Formatting Your Book

Okay. You’ve written your book. You’ve had it edited and polished, now what? If you have decided to self-publish, you need to format your book. Ebooks come in many different formats. Kindles use .mobi files, Nook, Kobo, Apple and Sony use .epub files, and then some people prefer .pdf files or like to read online. How do you approach all those different formats?

Smashwords.com has a manual that helps you prepare your manuscript to go through their meatgrinder. When it is done, if everything is perfect, your book comes out in multiple formats that are then sent on to Barnes and Noble, the Apple ibook store, and can be read on the Kindle. Sometimes, no matter how perfectly you follow the manual, you’ll get a glitch. Then you need to go back, figure it out, and reload it into the meatgrinder.

Amazon lets you upload your own file for the Kindle if you prefer, and Barnes and Noble will let you upload a file for the Nook, but you must have it in the proper format. Ebooks must be set up so the words continue to flow properly, no matter how the ereader is set up.

Then, if you want to make a print copy, formatting begins all over again from scratch. CreateSpace at Amazon offers templates to use for your book. Lightning Source and Lulu.com have guidelines to follow. At each of these places, you must choose what size your book will be, and be prepared to have a cover ready that fits their requirements.

Formatting doesn’t have to be difficult, unless you have a lot of charts, graphs and such in your book. Then it can be a bit of a headache. But if you are overly familiar with your book, you may find yourself daydreaming and miss something. Formatting isn’t necessarily hard, but it is very detailed. You can’t use too may fonts, too many sizes, or use tabs and carriage returns. (Do they still call them carriage returns? If you don’t know what they are, that is when you hit the Return key.)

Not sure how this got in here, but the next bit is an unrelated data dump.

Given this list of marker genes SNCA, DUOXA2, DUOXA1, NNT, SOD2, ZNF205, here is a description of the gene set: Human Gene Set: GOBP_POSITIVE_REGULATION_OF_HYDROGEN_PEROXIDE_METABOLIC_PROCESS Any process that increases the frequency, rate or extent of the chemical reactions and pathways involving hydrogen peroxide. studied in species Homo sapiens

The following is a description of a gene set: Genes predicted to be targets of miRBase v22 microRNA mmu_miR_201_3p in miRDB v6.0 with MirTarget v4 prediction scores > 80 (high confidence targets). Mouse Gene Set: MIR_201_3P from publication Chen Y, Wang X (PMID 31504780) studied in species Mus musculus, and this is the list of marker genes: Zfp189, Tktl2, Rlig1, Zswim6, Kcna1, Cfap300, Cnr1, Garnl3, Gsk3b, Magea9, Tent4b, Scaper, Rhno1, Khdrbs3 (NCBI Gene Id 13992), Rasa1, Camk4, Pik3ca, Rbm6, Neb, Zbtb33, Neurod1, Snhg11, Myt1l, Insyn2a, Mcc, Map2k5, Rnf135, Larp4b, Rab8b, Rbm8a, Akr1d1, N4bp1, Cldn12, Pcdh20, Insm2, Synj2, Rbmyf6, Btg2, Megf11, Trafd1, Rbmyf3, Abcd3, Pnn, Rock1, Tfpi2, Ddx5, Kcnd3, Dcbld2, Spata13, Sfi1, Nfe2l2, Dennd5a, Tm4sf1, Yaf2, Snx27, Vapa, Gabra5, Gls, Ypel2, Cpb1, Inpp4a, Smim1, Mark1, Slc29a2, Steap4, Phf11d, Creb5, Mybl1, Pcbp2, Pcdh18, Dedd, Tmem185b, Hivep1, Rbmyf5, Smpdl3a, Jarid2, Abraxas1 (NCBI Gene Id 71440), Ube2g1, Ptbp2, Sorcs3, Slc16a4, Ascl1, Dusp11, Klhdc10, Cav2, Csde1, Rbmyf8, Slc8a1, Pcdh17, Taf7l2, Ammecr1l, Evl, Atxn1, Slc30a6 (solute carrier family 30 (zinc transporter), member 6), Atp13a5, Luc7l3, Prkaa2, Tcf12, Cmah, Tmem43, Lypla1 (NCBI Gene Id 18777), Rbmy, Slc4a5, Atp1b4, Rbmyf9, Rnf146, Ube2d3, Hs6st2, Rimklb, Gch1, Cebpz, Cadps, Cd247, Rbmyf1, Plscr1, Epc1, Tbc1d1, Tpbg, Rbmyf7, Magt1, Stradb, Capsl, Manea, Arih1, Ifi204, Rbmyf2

Word is the best program to use for formatting. If the file is set up correctly, most of formatting is just making sure every paragraph and italicized word has been included properly. Sometimes a paragraph may indent further than you want, or Word may just play with you for a bit. It can be frustrating.

However, there are plenty of people who will format for you. Costs are usually not too extreme for this service. We do formatting, and so do many other people online. The best way to find someone to do it for you is to get recommendations from other authors. Are the formatters willing to make corrections if needed? Will they make sure there are no background codes stuck in the file? Word puts them in sometimes. Do you want a linked table of contents for your ebook? Do you have your front and back matter ready? Keep all this in mind when you begin formatting or when you want to hire someone to do it for you.

Remember… you want your book to look as professional as possible and contain few to no errors. Formatting is all part of how you package your book.

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